Creditor protection is intended to give the company some time to restructure and, hopefully, avoid closing its 576 stores (including the RW&Co and Thyme Maternity brands) permanently. But Reitmans was forced to shutter 18 stores earlier this year before the pandemic even hit, according to a CBC report, and 200 were shut down over the past five years. Critics argue that the brands have struggled to keep up with consumer tastes. Orator, writer and humorist Candy Palmater, who is a size 28 and identifies as “large and in charge, baby,” is well-known for her flamboyant sense of style built on bold colour and plunging necklines. But she has to source most of her clothing stateside, she says, because the Canadian landscape remains bleak. “Almost all tops large enough to fit me used to have kittens or puppies on the front,” she says. “If a straight-size shirt comes in leopard print, the plus-size shirt has an actual picture of a leopard on the front. Give me a break! I am fat, but I would still like to get laid.” Or as Fairclough succinctly puts it: “Not all fat girls want to wear the same outfits.” Plus-size shoppers forced into certain silhouettes, season after season, feel like they have no sense of agency. “Every time I shop, I see the styles I wish I could wear – and the styles that are chosen for me,” says engineering student Sydney Smith. “If I have to wear another cold-shoulder, loose-fitting blouse, I’m going to scream. I probably cry nine out of 10 times I go shopping. I end up buying lots of jewellery that I’m not going to wear just so I can buy something.”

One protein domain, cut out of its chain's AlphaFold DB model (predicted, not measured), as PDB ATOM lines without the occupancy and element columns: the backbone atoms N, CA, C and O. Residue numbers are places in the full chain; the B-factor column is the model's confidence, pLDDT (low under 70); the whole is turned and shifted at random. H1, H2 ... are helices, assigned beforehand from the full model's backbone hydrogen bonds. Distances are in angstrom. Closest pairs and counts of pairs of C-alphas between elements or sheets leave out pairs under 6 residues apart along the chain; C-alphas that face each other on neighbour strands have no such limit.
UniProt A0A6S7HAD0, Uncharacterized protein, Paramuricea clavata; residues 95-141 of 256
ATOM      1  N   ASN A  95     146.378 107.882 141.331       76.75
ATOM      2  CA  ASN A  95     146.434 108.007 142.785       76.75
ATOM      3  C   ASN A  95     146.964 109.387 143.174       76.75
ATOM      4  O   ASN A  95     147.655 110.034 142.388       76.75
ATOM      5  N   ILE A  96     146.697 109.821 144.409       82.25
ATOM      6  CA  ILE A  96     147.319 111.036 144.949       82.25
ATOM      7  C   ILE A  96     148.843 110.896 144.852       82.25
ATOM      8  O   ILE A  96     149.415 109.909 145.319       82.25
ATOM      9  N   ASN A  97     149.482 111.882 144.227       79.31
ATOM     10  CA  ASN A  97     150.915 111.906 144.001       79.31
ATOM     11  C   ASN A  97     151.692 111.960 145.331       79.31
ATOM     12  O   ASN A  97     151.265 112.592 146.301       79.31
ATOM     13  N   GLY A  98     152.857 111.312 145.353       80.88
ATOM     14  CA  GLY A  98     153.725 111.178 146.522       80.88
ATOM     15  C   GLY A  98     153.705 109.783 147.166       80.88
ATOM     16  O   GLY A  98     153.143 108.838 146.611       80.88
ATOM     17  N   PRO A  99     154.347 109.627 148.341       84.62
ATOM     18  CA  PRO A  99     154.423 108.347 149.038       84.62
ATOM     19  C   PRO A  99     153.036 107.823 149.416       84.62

“Every time I shop, I see the styles I wish I could wear – and the styles that are chosen for me. If I have to wear another cold-shoulder, loose-fitting blouse, I'm going to scream.”
It doesn’t have to be this way – real-estate marketer Ash Lockyer points out that new-to-Canada brand Torrid, which is geared towards a younger audience, “basically built a brand by offering pop-culture clothing to plus-size people. Our country has seen a lot of growth in our media and culture, and our fashion brands need to catch up.”